The debate in 1621

In 1621, royal assent had already been given to the subsidy bill on 22 March. During its passage in the Commons, the prominent lawyer and antiquary William Noye had suggested that a proviso be added to the bill confirming that royal assent did not bring the session to an end, and cited various precedents, including the 1388 one, though other lawyers argued that while it was worth doing, it was not strictly necessary. After that the Lords had decided to take a short break from 27 March until the middle of April, with which the Commons complied. When they reassembled, James I advised them to complete the business in hand rapidly: ‘time is precious. You see how the season draws on, which you must measure by the length of the days and not by the coldness of the weather.. the heat draweth on which will crave a recess for the health of your bodies; and I think you will be all weary before midsummer’. After another month, he began to make noises about a summer break, and on 28 May said that he would ‘send a commission for the adjournment of the parliament’ in a week’s time, 4 June. He was explicit that this was to be an adjournment, and not a prorogation, in order to ensure that bills were not lost. ‘This unexpected message’, wrote the diarist John Pym (who would become the leading tactician of the parliamentary junto in the early 1640s), ‘put the House to some distraction of affections and of opinions’. Some sought to comply, trying to work out which bills to expedite over the following week, but others objected. Samuel Sandys denied ‘that an adjournment should be made by commission; prorogation and dissolving [are] works of the king, but adjournment [should be] done by the [individual] Houses’.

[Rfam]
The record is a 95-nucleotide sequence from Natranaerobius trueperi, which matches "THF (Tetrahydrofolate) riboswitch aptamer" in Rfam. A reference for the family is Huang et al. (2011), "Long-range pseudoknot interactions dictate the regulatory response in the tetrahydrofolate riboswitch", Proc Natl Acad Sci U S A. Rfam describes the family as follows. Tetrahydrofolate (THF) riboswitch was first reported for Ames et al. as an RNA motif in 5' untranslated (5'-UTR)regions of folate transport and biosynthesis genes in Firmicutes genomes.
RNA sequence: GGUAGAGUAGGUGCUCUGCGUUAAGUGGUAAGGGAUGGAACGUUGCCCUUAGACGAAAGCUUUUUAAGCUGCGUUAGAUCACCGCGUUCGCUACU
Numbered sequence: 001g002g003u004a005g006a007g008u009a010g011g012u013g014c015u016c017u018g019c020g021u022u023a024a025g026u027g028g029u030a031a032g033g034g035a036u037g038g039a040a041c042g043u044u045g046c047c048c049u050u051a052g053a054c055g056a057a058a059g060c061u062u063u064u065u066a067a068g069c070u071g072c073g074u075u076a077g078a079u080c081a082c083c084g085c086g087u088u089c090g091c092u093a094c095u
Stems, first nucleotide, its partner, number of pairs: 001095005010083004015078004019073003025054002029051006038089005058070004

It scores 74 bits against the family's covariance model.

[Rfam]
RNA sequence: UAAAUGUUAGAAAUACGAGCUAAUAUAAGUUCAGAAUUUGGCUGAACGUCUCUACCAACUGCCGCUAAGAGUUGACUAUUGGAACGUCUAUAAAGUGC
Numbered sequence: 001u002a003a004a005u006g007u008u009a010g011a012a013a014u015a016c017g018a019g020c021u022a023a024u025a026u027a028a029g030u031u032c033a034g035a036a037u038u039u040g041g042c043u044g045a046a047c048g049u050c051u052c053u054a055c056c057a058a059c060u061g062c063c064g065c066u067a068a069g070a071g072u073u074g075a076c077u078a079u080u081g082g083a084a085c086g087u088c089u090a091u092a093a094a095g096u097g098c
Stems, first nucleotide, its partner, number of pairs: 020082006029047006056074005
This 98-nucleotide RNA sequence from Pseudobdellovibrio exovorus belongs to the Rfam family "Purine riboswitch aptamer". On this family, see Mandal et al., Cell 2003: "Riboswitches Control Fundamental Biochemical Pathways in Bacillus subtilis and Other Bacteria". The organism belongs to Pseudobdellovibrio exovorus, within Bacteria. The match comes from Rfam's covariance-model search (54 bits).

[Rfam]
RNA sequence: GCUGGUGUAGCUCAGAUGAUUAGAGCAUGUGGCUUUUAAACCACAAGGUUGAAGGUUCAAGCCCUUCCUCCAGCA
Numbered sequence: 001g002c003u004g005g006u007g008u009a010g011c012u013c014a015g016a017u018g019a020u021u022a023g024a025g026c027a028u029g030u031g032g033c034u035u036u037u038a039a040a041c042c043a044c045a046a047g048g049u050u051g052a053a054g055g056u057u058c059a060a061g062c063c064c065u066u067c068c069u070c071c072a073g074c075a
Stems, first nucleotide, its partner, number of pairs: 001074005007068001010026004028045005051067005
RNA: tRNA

The main objection to the king’s seemingly innocuous proposal was that they wanted to get more bills completed before being dismissed for the summer; but they were particularly anxious that it would appear to those with little understanding of the difference between adjournment and prorogation that the Commons had agreed to provide money for the Crown’s wants, but had done nothing to secure new legislation to address the problems of the country before being dismissed. Their request for more time to finalise bills irritated the king, who responded the same day that ‘a Petition of this Nature cannot be pleasing unto Him; it seeming to be to the Derogation of His Prerogative, who hath the only Power to call, adjourn, and determine Parliaments’. He refused to change the day that they should rise for the summer, said he would take legal advice on the question of royal assent, and proposed that the Commons should select some bills that would receive the royal assent, and that he would take a decision later on whether to proceed by prorogation or adjournment.